CLEOPATRA FADZISO CHIBAGE
LIOBA VIMBAI MAPURANGA
REGISTRAR OF DEEDS N.O
HIGH COURT OF ZIMBABWE
HARARE, 20 & 30 June 2023
F Musudu,for the applicants
A Jakarasi, for the 1st respondent
No appearance for the 2nd, 3rd & 4th respondents
This is an application made in terms of S 37 J (2) of the Money Laundering and Proceeds of Crime Act [Chapter 9 :24] ( “ the Money Laundering Act”) for the setting aside of an interim freezing order.
On 27 January 2023 in the matter Prosecutor – General V Tobbias Zangairai, Lioba Vimbai Mapuranga, Anenyasha Zangairai, Wilfred Chibage, Cleopatra Fadziso Chibage, Cheryl Zivai Zigora, Coxwell Mbiabolawe, Taphros Madondo, Registrar of Deeds and Registrar of Motor Vehicles HACC 01/23 this Court granted an unexplained wealth order accompanied by an interim freezing order the material paragraphs of which read as follows:
“ IT IS ORDERED THAT:
The first respondent gives a sworn statement to the Officer in Charge Zimbabwe Republic Police Criminal Investigations Department Asset Forfeiture Unit located at Old Criminal Investigations Department Headquarters in Morris Depot, Corner Josiah Chinamano Avenue and 10th Street, Harare within 30 days of service of this order upon him setting out the nature and extent of the respondent’s interest in the property specified in subparagraphs (a) to (x) below, explaining how the respondent obtained the property (including, in particular, how any costs incurred in obtaining it were met) and producing all supporting documents and receipts showing proof of legitimate business and source of income for the acquisition of the following property:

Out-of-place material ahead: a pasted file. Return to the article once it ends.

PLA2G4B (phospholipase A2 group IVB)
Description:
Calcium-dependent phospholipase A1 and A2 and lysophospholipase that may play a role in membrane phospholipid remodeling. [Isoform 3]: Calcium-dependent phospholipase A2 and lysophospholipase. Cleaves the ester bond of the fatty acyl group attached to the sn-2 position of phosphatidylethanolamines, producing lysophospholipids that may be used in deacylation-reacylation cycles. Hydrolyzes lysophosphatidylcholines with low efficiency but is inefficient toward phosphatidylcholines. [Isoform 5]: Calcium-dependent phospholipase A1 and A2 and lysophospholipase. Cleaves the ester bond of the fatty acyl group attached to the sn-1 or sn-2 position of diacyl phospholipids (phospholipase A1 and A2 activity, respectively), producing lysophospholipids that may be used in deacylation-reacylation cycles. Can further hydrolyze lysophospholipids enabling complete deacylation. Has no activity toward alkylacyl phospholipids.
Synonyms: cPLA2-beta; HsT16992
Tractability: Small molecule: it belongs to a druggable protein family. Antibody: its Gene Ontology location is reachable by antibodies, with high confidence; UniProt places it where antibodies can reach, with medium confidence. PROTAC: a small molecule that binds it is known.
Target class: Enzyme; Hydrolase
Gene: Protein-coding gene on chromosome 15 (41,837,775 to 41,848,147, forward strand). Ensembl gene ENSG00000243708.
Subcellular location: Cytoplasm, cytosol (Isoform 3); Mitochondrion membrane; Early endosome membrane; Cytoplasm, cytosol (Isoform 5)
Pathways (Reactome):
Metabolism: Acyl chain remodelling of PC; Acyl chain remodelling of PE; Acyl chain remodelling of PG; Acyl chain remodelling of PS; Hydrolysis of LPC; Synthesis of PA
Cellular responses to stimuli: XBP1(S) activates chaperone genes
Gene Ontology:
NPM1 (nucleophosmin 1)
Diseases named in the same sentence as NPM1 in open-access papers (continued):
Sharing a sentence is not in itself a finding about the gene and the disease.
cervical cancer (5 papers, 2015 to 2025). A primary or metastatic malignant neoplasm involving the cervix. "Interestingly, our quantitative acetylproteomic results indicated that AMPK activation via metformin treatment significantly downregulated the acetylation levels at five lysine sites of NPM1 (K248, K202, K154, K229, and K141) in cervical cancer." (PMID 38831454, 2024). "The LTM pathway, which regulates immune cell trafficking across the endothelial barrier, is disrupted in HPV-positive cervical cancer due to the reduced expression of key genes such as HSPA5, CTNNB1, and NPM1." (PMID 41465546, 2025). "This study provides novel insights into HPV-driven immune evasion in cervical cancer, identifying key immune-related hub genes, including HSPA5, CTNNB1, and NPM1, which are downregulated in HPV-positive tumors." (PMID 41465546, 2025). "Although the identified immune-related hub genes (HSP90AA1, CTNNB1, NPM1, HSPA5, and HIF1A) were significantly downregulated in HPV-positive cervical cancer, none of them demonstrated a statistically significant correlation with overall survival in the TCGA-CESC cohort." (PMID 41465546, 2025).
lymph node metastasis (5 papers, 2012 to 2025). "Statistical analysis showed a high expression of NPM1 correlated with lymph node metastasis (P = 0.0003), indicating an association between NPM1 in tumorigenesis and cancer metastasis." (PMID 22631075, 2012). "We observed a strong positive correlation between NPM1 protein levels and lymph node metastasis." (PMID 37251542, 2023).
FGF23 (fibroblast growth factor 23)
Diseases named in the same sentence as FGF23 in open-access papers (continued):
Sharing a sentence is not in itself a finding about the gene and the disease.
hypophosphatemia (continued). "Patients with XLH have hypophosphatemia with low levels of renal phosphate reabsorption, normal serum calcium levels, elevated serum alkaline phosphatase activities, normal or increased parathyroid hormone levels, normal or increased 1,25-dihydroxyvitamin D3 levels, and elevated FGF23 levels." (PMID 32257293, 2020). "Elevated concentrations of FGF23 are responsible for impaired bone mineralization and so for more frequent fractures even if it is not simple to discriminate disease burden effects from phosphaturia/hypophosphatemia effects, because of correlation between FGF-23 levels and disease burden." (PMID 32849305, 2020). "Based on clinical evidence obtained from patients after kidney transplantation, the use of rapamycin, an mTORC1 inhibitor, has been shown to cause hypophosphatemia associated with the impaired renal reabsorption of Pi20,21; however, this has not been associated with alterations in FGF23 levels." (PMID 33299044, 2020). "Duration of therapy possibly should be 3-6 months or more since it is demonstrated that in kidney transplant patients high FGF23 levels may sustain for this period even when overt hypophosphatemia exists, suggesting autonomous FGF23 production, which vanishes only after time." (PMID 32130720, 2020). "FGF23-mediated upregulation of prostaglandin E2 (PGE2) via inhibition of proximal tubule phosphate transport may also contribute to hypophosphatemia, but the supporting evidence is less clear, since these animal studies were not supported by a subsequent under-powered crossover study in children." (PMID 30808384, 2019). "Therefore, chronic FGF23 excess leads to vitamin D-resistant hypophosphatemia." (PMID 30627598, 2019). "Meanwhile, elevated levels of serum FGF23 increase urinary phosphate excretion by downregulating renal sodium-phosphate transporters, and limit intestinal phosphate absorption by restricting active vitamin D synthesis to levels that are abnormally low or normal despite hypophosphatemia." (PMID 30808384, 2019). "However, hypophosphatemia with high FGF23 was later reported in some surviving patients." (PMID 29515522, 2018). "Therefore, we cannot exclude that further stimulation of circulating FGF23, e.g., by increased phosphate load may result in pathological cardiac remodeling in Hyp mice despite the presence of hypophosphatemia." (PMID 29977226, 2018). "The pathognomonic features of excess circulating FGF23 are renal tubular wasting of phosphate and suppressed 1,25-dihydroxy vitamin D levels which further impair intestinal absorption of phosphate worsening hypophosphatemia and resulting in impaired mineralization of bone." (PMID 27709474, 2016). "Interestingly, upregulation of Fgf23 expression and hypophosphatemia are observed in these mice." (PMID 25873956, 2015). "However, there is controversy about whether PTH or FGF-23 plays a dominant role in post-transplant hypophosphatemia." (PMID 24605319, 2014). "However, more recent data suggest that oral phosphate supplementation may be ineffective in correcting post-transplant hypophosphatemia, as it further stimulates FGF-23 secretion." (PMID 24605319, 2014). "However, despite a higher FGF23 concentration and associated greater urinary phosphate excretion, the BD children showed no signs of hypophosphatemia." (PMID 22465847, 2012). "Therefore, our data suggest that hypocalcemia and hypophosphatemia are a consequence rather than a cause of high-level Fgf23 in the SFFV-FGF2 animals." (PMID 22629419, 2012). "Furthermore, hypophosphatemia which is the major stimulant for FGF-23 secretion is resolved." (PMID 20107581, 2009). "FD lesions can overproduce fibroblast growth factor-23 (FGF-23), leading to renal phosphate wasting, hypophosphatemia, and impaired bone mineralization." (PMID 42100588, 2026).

(g) property situated on a piece of land in the District of Salisbury being remaining extend of stand 2963 Marlborough Township of Stand 2891 Marlborough Township measuring 1000 square metres under Deed of Transfer 4242/14 that was sold and ceded rights on 4th and 5th respondents.
The respondents or anyone acting through them be and are hereby interdicted I restrained from disposing or dealing with the property referred to in para 1 of this order until the terms of this order are discharged by order of this court.
Mkhululi Nyoni, an Investigating Officer in the employ of the Zimbabwe Republic Police and or other law enforcement officers of the law proper to the execution of warrants be and are hereby authorised to enter into any precincts in which properties specified in para 1 are physically stationed between 0800hours in the forenoon and 1600 hours in the afternoon of any day for the purpose of identifying, seizing and securing them from dissipation.
The respondents or anyone acting through them be and are hereby interdicted/ restrained from disposing or dealing with the property referred to in paragraph 1 of this order which shall be under receivership or trusteeship of the Asset Management Unit until the terms of this order are discharged by order of this Court.
The ninth respondent (Registrar of Deeds) be and is hereby directed not to administer any change of title to the specified property in para 1(a) to 1(i) of this
order until the terms thereof are discharged by order of this Court.
Any duly attested member of the Zimbabwe Police Service shall serve this order on the respondent.”
The order was granted pursuant to an ex parte chamber application for an unexplained wealth order accompanied by an interim freezing order in terms of s 37B as read with S 371 of the Money Laundering Act as amended by Act 11 of 2019.
On 30 May 2023 the applicants (who are the 4th and 5th respondents in the main matter) filed the present application. The same is headed:
“COURT APPLICATION FOR VARIATION AND DISCHARGE OF INTERIM FREEZING ORDER IN TERMS OF SECTION 37J (2) OF THE MONEY LAUNDERING AND PROCEEDS OF THE (SIC) CRIME ACT [CHAPTER 9:24]